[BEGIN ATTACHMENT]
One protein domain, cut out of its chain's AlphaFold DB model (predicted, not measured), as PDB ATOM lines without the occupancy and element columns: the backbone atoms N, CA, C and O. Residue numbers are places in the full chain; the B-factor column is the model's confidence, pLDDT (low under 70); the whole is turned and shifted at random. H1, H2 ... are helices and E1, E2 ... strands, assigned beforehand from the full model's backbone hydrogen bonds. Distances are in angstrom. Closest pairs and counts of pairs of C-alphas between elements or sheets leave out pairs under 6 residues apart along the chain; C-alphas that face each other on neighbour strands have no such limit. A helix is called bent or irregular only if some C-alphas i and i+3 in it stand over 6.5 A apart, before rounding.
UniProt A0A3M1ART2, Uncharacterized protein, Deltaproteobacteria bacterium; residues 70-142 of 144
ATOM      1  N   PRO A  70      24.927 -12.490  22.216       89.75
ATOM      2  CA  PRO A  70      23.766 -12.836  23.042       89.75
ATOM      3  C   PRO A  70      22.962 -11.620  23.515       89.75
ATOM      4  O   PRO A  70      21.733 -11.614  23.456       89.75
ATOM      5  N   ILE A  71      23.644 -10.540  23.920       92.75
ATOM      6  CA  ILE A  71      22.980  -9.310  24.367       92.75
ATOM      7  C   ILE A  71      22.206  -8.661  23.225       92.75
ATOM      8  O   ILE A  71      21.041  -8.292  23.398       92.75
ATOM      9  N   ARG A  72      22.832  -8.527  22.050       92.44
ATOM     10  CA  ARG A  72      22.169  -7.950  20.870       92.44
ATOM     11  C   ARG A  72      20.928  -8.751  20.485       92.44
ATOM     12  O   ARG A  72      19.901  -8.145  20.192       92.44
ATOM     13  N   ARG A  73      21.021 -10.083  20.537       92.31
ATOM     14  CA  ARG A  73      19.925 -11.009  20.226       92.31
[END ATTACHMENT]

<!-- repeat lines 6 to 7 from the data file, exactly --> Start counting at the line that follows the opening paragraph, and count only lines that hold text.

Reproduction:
ATOM      5  N   ILE A  71      23.644 -10.540  23.920       92.75
ATOM      6  CA  ILE A  71      22.980  -9.310  24.367       92.75